5. It is now wall settled that maintenance should not be discontinued unless there is Cogent proof that the wife has been living in adultery since the passing of the order of maintenance. 'Living in adultery' has now been consistently held to mean an outright adulterous conduct where the wife lives in a quasi permanent union with the man with whom she is committing adultery.
6. In the present case as has been concurrently found by the courts below such a con-duct has not at all been proved by the petitioner, and the facts and circumstances of the case show that the child born to the respondent was the result of cohabitation between the petitioner and the respondent when the former used to visit the latter at her parents house for the purpose of paying the maintenance allowance to her. There is no evidence on the record that the respondent ever left her parents' house and went over to reside with her husband in his house as a result of any reconciliation with him. On the other hand, the evidence shows that the petitioner has been visiting the respondent in her parents' house where she bag been continuously residing for some years. No act on the part of the respondent has been proved disentitling her to the maintenance awarded in her favour by the Magistrate. The circum. stances under which the order of maintenance once passed in favour of a wife can be cancelled are specifically set out in Clause (5) of Section 488, Criminal P.C. Aa none of the circum. stances mentioned in the aforesaid provision have been made out in the present case and mere temporary resumption of cohabitation between the husband and the wife without re. moral of the grounds for obtaining separate maintenance, cannot have the effect of putting an end to the order of maintenance, the learned Chief Judicial Magistrate and the learned Sessions Judge were perfectly justified in rejecting and dismissing the application of the petitioner for cancellation of the aforesaid order dated 23-8-1965. The decision of the Madras High Court in 8. Natesa Pillai v. Jayammal : AIR1960Mad515 cited by Mr. Mengi is clearly distinguishable and doea not help his client. In that case it was found that the wife went and lived with the husband.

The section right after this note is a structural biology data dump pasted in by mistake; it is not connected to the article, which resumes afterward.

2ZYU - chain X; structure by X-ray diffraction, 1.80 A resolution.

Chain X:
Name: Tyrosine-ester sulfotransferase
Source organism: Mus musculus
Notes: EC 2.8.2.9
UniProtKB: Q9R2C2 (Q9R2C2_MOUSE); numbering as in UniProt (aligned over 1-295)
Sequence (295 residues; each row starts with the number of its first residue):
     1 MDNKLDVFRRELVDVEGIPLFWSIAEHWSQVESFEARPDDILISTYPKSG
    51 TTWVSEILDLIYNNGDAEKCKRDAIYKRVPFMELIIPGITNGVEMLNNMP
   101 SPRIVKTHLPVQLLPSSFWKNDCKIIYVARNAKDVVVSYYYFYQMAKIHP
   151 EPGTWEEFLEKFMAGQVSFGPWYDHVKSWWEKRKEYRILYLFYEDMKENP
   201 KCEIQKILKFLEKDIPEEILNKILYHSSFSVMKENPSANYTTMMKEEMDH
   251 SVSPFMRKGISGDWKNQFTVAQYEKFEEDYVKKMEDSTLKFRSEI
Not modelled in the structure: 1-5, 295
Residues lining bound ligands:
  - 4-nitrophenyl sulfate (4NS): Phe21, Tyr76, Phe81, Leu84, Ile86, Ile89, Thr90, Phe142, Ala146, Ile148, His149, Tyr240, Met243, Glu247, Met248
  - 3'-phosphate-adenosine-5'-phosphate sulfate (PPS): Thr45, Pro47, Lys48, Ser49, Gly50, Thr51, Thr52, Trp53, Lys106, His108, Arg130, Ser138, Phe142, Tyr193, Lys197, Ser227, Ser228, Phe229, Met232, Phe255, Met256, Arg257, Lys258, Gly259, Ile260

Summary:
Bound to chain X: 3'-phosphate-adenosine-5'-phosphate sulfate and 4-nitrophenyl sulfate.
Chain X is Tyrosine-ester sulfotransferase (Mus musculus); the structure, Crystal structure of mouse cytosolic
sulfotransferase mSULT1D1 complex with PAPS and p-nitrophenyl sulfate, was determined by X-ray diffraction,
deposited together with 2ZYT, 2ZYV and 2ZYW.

7. I feel tempted at this stage to refer to the following passage in the judgment of the Division Bench of the Orissa High Court in Kaainath Panda v. Padambati Devi A.I.R. 1956 Orispa 199 which aptly apply to this case;
Section 488, Criminal P.C. is a piece of beneficent legislation meant for the benefit of abandoned wives and children with a view to prevent vagrancy. The abandoned wife is put to some expenditure and harraamentin applying to the Magistrate and obtaining an order for maintenance. It will not be proper to so construe that Section as to cast on her the onerous burden of again applying to the Magistrate for a fresh order of maintenance merely because after obtaining the first order she was persuaded to resume cohabitation with her husband and then finding it impossible to live together, she again separated.
8. For the foregoing reasons, I do not find any merit in this petition which is hereby dismissed.